“A motion to alter or amend a judgment must be filed no later than 28 days after the entry of judgment.” Fed.R.Civ.P. 59(e). Rule 59(e) allows a court to alter or amend a judgment if the movant establishes a manifest error of law or presents newly discovered evidence. Fed.R.Civ.P. 59(e). It “serve[s] the narrow purpose of allowing a party to correct manifest errors of law or fact or to present newly discovered evidence, ” and it is “an extraordinary remedy that should be used sparingly.” Austin v. Kroger Texas, L.P., 864 F.3d 326, 336 (5th Cir. 2017)(quoting Templet v. HydroChem Inc., 367 F.3d 473, 479 (5th Cir. 2004)). “A Rule 59(e) motion ‘calls into question the correctness of a judgment.'” Templet, 367 F.3d at 478 (quoting In re Transtexas Gas Corp., 303 F.3d 571, 581 (5th Cir. 2002)). Because of the interest in finality, Rule 59(e) motions may only be granted if the moving party shows there was a mistake of law or fact or presents newly discovered evidence that could not have been discovered previously. Id. at 478-79. Rule 59 motions should not be used to relitigate old matters, raise new arguments, or submit evidence that could have been presented earlier in the proceedings. See id. at 479; Rosenblatt v. United Way of Greater Houston, 607 F.3d 413, 419 (5th Cir. 2010)(“a motion to alter or amend the judgment under Rule 59(e) ‘must clearly establish either a manifest error of law or fact or must present newly discovered evidence' and ‘cannot be used to raise arguments which could, and should, have been made before the judgment issued'”)(citing Rosenzweig v. Azurix Corp., 332 F.3d 854, 864 (5th Cir. 2003)(quoting Simon v. United States, 891 F.2d 1154, 1159 (5th Cir. 1990)). The Court must balance two important judicial imperatives in deciding a motion for reconsideration: “(1) the need to bring the litigation to an end; and (2) the need to render just decisions on the basis of all the facts.” Templet, 367 F.3d at 479.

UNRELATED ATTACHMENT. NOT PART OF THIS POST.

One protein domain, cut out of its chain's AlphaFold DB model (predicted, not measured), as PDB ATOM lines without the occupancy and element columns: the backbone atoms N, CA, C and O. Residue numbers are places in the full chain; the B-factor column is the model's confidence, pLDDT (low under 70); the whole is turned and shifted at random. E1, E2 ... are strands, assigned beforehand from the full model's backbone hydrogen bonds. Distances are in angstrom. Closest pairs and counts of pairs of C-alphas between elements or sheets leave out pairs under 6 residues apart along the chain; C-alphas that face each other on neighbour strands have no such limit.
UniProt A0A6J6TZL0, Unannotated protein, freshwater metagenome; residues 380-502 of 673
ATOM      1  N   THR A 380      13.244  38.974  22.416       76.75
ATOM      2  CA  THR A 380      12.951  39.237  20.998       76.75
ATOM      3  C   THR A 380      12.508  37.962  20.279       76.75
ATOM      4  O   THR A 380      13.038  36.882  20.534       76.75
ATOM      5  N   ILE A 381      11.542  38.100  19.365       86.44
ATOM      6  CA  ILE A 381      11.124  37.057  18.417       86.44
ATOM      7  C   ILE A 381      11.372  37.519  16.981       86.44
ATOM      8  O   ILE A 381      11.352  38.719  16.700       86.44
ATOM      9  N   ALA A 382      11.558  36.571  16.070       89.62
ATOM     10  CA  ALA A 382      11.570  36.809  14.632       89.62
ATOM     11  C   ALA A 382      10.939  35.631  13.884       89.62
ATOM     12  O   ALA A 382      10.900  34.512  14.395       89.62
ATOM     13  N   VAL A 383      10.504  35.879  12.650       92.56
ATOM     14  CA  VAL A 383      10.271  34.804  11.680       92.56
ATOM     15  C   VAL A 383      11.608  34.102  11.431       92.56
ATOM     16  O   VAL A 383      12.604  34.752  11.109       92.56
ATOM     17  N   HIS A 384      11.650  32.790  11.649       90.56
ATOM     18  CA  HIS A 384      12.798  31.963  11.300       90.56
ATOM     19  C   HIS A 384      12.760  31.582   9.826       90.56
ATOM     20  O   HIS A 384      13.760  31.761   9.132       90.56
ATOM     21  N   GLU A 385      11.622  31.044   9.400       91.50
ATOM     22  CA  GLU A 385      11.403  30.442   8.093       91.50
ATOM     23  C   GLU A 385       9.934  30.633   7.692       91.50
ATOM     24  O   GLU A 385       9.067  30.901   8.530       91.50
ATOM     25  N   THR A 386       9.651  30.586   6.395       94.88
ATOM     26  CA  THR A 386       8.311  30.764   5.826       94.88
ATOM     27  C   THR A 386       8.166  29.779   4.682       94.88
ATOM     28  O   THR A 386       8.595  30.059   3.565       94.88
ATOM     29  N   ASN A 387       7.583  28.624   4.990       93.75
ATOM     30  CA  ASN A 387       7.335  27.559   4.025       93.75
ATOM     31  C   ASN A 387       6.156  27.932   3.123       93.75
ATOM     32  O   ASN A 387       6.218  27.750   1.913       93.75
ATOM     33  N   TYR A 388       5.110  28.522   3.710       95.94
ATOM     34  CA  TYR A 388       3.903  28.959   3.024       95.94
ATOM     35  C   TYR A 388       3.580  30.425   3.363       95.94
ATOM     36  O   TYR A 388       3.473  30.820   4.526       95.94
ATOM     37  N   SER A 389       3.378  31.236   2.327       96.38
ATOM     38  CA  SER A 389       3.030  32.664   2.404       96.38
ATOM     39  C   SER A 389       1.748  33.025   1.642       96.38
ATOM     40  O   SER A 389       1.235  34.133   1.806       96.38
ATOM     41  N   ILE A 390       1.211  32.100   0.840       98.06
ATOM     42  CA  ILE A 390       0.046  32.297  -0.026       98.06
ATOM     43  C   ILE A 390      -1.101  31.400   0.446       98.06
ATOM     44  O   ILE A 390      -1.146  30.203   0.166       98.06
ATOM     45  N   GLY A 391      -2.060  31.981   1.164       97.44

The Court granted the defendant's motion for summary judgment, dismissing the plaintiff's claims with prejudice. See Order and Reasons dtd. 9/23/19. A judgment in favor of the defendant was issued on October 16, 2019. That same day, the Court granted the motion to withdraw filed by plaintiff's counsel. Five days later, Ms. Jones, pro se, filed this motion requesting that the judgment be amended “based on substantive errors found in Wells Fargo's filings and data that were overlooked by the court and establishes a clear error of fact.” The plaintiff's Rule 59 motion must be denied.

         Rule 59(e) applies because Ms. Jones challenges the Court's adverse judgment within 28 days of its entry. Although the defendant has failed to submit any opposition papers, the Court finds that Jones's motion fails to identify anything that would persuade the Court that it erred in granting Wells Fargo's motion for summary judgment dismissing each of her claims. Reading Jones's Rule 59 motion generously, she fails to identify either a manifest error of law or fact. Nor does she offer any newly discovered evidence. Her submission is part-rehash of her counsel's prior submissions and part-diatribe.[2] She offers no citation to the voluminous summary judgment record considered by the Court, nor does she invoke binding law calling into question the correctness of the Court's ruling. The Court ...